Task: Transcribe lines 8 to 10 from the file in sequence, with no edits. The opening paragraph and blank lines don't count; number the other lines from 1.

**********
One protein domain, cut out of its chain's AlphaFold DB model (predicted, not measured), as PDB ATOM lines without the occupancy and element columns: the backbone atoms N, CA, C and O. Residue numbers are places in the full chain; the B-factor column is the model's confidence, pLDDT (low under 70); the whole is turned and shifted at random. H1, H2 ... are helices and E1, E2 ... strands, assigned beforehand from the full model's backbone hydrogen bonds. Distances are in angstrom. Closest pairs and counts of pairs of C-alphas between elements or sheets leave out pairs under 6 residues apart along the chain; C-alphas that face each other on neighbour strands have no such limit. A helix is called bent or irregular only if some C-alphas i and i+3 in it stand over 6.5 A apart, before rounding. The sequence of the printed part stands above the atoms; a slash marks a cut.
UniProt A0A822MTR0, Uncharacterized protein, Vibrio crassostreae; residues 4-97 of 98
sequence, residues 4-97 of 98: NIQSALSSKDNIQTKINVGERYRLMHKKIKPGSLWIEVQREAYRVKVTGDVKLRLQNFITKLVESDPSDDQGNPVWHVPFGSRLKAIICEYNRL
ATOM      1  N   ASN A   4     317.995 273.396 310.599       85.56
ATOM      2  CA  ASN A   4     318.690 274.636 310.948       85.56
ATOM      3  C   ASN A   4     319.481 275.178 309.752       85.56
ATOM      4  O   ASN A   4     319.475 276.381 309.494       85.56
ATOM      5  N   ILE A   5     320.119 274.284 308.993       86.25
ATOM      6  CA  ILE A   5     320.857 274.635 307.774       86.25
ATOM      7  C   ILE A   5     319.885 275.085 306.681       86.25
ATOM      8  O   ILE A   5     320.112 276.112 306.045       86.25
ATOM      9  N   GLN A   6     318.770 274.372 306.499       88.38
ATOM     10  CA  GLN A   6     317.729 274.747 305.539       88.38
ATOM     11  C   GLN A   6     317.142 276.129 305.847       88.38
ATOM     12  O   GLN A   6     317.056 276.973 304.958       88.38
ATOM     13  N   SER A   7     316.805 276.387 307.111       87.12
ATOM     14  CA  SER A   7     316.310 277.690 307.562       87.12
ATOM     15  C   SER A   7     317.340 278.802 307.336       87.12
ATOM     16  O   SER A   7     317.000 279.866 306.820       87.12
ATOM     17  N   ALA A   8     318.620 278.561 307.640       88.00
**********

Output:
ATOM      6  CA  ILE A   5     320.857 274.635 307.774       86.25
ATOM      7  C   ILE A   5     319.885 275.085 306.681       86.25
ATOM      8  O   ILE A   5     320.112 276.112 306.045       86.25